New, Improved Therapy for Pompe Disease Save
Researchers from the University of Cincinnati Gardner Neuroscience Institute will present data on a new treatment for Pompe disease at the American Academy of Neurology on April 20th; the results show that treatment with avalglucosidase alfa yielded substantial clinical improvements and a more favorable safety profile compared to the current standard of care (alglucosidase alfa).
Pompe disease (also called glycogen storage disease type II) is an autosomal recessive disease, caused by a deficiency of the lysosomal acid alpha-glucosidase enzyme, with resultant accumulation of glycogen in the lysosome causing damages to muscle and nerve cells. One subtype has an infantile onset (before 2 years of age) and often manifests as infantile weakness, hypotonia, heart failure, and early death. Those with later onset disease have less cardiac disease and more prominent skeletal involvement and lower limb weakness and has an overall slower progression and better prognosis than infantile onset disease.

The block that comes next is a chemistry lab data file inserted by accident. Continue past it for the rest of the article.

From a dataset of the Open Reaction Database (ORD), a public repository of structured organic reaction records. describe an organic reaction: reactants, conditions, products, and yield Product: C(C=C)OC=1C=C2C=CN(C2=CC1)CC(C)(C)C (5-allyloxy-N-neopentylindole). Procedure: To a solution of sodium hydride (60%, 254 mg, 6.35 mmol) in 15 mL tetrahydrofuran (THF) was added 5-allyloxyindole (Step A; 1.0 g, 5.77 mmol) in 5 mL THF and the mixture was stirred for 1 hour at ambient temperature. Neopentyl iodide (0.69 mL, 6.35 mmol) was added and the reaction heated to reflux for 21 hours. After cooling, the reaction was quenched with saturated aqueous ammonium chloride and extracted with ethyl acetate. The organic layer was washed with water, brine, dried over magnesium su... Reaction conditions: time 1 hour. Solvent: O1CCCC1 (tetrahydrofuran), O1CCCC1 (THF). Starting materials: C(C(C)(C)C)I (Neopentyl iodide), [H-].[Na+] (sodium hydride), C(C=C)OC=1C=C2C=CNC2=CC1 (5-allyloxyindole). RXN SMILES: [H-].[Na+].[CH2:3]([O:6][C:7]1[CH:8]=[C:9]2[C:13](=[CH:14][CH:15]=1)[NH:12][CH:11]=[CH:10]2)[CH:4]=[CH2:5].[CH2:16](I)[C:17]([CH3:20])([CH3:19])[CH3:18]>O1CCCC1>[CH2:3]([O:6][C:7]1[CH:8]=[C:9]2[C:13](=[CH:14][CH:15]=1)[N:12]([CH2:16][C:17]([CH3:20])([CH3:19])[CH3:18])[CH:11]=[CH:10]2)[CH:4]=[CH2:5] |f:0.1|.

This research studied the novel agent (avalglucosidase alfa;n=51) against the standard of care (alglucosidase alfa;n=49) in treatment-naïve patients, late-onset Pompe disease (LOPD). The primary endpoint was respiratory function (FVC) and secondary outcomes including other PFT measures, functional endurance, lower and upper extremity muscle strength, motor function, and health-related quality of life, and safety.
Overall, FVC was superior with the new intervention out to Week 49, achieving statistical non-inferiority, was met (p=0.0074), but was borderline significant (p=0.0626) for superiority. Avalglucosidase alfa also had greater improvements in the 6-Minute Walk Test. Drug withdrawals for AEs (n=5) were all seen in the alglucosidase alfa arm. High titers and neutralizing antibodies were more common for alglucosidase alfa.
Thus, the newer enzyme replacement therapy (avalglucosidase alfa) appears to be more effective and safer, thereby imparting a greater chance of better long term outcomes.